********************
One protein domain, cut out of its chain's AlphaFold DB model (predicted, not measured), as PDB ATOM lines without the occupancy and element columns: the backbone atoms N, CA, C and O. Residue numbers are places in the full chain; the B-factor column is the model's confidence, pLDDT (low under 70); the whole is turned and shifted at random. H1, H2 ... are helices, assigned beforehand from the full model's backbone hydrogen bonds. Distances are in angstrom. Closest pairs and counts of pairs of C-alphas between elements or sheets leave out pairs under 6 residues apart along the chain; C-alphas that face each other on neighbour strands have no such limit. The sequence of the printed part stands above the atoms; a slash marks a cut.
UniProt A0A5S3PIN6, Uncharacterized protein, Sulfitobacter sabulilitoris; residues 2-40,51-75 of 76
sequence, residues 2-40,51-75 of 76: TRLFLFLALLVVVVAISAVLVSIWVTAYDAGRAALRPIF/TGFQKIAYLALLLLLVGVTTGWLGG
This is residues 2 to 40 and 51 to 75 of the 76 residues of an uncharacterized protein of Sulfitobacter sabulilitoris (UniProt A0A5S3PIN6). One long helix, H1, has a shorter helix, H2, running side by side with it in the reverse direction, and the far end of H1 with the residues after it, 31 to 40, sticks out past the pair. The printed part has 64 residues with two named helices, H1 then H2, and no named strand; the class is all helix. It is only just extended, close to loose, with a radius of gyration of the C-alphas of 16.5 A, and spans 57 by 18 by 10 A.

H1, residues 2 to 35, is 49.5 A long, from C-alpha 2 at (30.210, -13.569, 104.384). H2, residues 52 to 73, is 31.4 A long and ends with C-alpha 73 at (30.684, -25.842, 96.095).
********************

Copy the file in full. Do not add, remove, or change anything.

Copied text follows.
One protein domain, cut out of its chain's AlphaFold DB model (predicted, not measured), as PDB ATOM lines without the occupancy and element columns: the backbone atoms N, CA, C and O. Residue numbers are places in the full chain; the B-factor column is the model's confidence, pLDDT (low under 70); the whole is turned and shifted at random. H1, H2 ... are helices, assigned beforehand from the full model's backbone hydrogen bonds. Distances are in angstrom. Closest pairs and counts of pairs of C-alphas between elements or sheets leave out pairs under 6 residues apart along the chain; C-alphas that face each other on neighbour strands have no such limit. The sequence of the printed part stands above the atoms; a slash marks a cut.
UniProt A0A5S3PIN6, Uncharacterized protein, Sulfitobacter sabulilitoris; residues 2-40,51-75 of 76
sequence, residues 2-40,51-75 of 76: TRLFLFLALLVVVVAISAVLVSIWVTAYDAGRAALRPIF/TGFQKIAYLALLLLLVGVTTGWLGG
This is residues 2 to 40 and 51 to 75 of the 76 residues of an uncharacterized protein of Sulfitobacter sabulilitoris (UniProt A0A5S3PIN6). One long helix, H1, has a shorter helix, H2, running side by side with it in the reverse direction, and the far end of H1 with the residues after it, 31 to 40, sticks out past the pair. The printed part has 64 residues with two named helices, H1 then H2, and no named strand; the class is all helix. It is only just extended, close to loose, with a radius of gyration of the C-alphas of 16.5 A, and spans 57 by 18 by 10 A.

H1, residues 2 to 35, is 49.5 A long, from C-alpha 2 at (30.210, -13.569, 104.384). H2, residues 52 to 73, is 31.4 A long and ends with C-alpha 73 at (30.684, -25.842, 96.095).